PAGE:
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  • Frank Emmert

AI Regulation - Making the Same Mistakes as in Blockchain Regulation?

In 2023, at least 25 of the Several States of the Union, plus Puerto Rico and the District of Columbia, have introduced legislation to regulate artificial intelligence. At least 18 States plus Puerto Rico actually adopted legislation or at least resolutions on AI. As usual, the States wasted little time coordinating their work or even just taking account of what other States are doing or have already done.

AI as a technology, and the regulatory challenges it presents, is a global phenomenon. If anything, it affects us in more ways than blockchain and digital currency technology. The best way to harness AI would be via international conventions, negotiated, signed, and ratified by as many countries as possible. The worst way of regulating AI is via parochial instruments that are poorly coordinated and mainly create additional hurdles and compliance headaches for the developers and their use cases without adding benefits.

Unfortunately, we have been there before. Given the failure of the United States Congress to adopt nationwide laws for safe and productive use of blockchain technology, federal agencies like the SEC, CFTC, FinCEN, OFAC, OCC, FDIC, FTC, IRS, CFPB, DoJ, and EPA all have adopted their own rules and regulations about blockchain technology, often incompatible and sometimes directly contradictory. In addition, the Several States have been going at it with gusto. To give but one example, anyone wishing to enter into cryptocurrency transactions with any resident(s) of the State of New York has to obtain a New York BitLicense, which is about as easy to get as a license to trade stocks on Wall Street. Needless to say, the BitLicense is not recognized anywhere else in the U.S. and a majority of the other States already have their own licensing requirements. As a result it is now estimated that a startup in the blockchain space will need to spend between US$3 and 5 million just to get the permissions required to work in the U.S., if it is even possible to get all of them. Yet, as FTX demonstrated just last year, even those companies that are widely licensed and compliant are anything but safe from fraud and collapse. In other words, we are making innovation extremely difficult without actually achieving the levels of safety and protection we are aiming for.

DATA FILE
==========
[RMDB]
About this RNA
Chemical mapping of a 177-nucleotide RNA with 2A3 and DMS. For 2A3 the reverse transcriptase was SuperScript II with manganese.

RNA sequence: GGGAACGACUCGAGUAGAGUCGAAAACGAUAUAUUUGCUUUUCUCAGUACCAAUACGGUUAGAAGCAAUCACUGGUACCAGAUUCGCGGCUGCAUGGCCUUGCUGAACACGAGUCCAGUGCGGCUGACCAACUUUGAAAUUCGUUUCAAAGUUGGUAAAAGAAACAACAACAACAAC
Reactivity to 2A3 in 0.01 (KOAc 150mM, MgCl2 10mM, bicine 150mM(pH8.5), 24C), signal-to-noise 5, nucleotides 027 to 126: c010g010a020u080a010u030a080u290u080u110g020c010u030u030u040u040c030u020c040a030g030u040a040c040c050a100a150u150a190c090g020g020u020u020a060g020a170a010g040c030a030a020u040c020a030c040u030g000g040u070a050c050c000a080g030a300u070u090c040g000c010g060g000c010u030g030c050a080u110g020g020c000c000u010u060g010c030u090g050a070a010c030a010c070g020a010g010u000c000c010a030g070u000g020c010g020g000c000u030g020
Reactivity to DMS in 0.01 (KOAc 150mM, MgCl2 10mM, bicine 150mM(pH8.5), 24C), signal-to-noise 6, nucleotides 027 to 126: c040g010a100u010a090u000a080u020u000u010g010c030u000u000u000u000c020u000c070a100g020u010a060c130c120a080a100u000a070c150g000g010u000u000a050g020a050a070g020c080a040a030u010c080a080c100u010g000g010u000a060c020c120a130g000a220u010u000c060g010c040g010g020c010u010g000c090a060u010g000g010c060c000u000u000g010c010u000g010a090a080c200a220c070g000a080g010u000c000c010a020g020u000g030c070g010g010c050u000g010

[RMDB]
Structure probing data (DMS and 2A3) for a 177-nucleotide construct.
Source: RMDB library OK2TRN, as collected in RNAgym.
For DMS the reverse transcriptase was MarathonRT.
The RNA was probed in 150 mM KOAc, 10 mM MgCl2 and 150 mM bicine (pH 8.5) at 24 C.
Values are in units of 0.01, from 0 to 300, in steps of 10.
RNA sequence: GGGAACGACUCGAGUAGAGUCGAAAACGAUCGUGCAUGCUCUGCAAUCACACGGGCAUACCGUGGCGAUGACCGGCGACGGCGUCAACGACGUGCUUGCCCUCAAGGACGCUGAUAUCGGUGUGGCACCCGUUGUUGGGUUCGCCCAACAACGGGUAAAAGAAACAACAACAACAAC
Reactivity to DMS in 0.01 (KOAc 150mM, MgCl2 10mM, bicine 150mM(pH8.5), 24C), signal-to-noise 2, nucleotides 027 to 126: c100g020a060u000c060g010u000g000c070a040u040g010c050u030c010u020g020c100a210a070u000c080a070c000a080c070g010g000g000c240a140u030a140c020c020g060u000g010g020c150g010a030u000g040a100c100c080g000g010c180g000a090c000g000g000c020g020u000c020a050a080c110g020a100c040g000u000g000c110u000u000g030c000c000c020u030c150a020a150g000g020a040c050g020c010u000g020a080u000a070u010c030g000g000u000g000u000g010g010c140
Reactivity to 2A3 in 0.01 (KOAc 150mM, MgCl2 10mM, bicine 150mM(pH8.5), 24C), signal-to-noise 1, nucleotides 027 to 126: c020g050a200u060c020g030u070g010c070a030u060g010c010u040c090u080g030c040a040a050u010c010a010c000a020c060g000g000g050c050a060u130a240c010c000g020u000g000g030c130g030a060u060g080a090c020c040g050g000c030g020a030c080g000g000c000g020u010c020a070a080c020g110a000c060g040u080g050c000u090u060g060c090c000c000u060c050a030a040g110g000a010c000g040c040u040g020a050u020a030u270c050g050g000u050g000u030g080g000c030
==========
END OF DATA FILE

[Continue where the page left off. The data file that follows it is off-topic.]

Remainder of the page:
The big question is whether we are able to learn from the regulatory debacle in the blockchain space and do a better job for artificial intelligence. After all, we want to be a leading force in these future-oriented technologies, instead of driving our brightest minds and most creative entrepreneurs offshore and into foreign jurisdictions that are more welcoming. Unfortunately, given that Congress is nowadays not only permanently in fundraising and election mode but also more deeply divided than ever, I am not holding my breath. FE

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